Sunday, May 20, 2007

Q4 - the book habit and how to deal with it

Do you have any tips for other book hoarders? How can we save money on shelving space, find our way through piles of books all over the bedroom floor and deal with our increasing myopia? Do you organise your books alphabetically or by subject, or do they end up shelved haphazardly like mine?

I wish I had a good answer to this one, I really do. But I’m already too far into the book addiction to acknowledge the sensible answer of culling them. Maybe we all need some kind of support group.

An ex-boyfriend once told me that I was half girl, half book. I took that as a compliment but apparently he meant it as an insult. We didn’t last long after that.

Fast forward an untold number of years and I’ve found someone else whose DNA also has a good deal of paper in it and we’ve never looked back.

Unfortunately, this has led to a leetle storage problem, which is about to get worse. As I’ve already said, I’m in Edinburgh. This means I have all the books from university onwards (where I studied literature) and several hundred cookbooks. Mr. B has some of his books here too from the time we actually managed to live in the same country for more than five minutes. But he also has a lot of books stashed away at his parents’ house, just waiting to take the 30-minute trip up the road to our new place.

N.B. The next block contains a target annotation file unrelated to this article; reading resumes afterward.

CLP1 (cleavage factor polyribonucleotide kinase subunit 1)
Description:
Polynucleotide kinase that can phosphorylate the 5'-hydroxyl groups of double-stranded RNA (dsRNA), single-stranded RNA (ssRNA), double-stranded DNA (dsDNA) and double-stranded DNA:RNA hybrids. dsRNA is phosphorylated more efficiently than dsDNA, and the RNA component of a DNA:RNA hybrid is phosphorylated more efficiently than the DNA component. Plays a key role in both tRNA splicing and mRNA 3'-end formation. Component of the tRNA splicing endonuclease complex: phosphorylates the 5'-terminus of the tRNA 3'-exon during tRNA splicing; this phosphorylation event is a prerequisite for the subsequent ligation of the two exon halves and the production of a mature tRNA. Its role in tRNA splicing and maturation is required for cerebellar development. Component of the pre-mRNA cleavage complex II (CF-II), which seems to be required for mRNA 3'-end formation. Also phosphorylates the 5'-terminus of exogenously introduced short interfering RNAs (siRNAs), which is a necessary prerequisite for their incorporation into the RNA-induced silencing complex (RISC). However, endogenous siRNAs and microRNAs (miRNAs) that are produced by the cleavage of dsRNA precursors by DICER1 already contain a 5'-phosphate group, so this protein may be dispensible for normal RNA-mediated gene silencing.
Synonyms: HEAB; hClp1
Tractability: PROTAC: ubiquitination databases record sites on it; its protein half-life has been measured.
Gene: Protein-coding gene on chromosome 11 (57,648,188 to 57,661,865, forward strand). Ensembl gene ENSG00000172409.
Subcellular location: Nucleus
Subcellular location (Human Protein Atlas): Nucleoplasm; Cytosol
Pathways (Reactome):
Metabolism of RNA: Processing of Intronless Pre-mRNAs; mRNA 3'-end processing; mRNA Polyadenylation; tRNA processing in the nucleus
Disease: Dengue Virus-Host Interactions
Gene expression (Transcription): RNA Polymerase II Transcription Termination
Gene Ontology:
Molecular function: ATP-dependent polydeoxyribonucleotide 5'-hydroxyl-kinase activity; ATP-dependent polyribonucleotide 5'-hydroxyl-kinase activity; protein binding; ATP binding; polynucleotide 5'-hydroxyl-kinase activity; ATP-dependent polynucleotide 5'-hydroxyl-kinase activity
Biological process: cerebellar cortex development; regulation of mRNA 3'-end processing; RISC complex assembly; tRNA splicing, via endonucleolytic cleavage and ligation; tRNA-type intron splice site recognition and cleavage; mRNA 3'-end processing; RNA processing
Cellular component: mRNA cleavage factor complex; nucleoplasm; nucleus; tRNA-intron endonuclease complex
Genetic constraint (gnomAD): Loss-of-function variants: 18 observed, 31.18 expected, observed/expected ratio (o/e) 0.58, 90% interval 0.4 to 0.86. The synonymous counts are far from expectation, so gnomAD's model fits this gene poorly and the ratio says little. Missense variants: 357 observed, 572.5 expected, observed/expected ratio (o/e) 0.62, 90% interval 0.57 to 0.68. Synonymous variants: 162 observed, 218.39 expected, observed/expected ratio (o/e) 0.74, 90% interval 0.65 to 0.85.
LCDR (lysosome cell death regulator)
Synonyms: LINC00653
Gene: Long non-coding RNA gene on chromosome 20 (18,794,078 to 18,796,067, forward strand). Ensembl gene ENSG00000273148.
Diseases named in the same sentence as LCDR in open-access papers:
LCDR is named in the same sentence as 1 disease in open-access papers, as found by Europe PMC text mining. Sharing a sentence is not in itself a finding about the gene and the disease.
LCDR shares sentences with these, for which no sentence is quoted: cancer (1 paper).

What this means for my current situation is double-stacked shelves, the Edinburgh press is full of my cookbooks, plus the shelves in the hallway and there are innumerable tottering stacks all over the place, as well as the boxes under the bed. There are even cookbooks on the bed at the moment, where Mr. B would normally sleep if he was here or if I was there. A psychologist would have a field day.

Neither of us can throw/give any away because of that nagging fear that you just might need/want it again.

The good news is that we’re moving from a flat to a house. What we think we’re going to do is shelve the back wall of the kitchen/dining room from top to bottom, squeeze in as many books as we can. Consider it an extra layer of insulation for the house.

But I’m not sure that the best answer to the book/space problem is to move house every time your book collection gets out of hand. Back to Terry Pratchett again - someone else who I suspect has a book habit, although I can’t prove it. But who else would have invented L-space? We need some brainy scientists to prove that L-space really exists and then we can buy/store as many books. Until then, we may need to start mapping the stacks in this dimension and leave instructions for loved ones to come and find us if we’re not back by nightfall.

Nothing is ever, ever in alphabetical order. That would be scary – and would give me flashbacks to that ex-boyfriend again. He used to lovingly alphabetise all his CDs. It was never really going to work out, was it?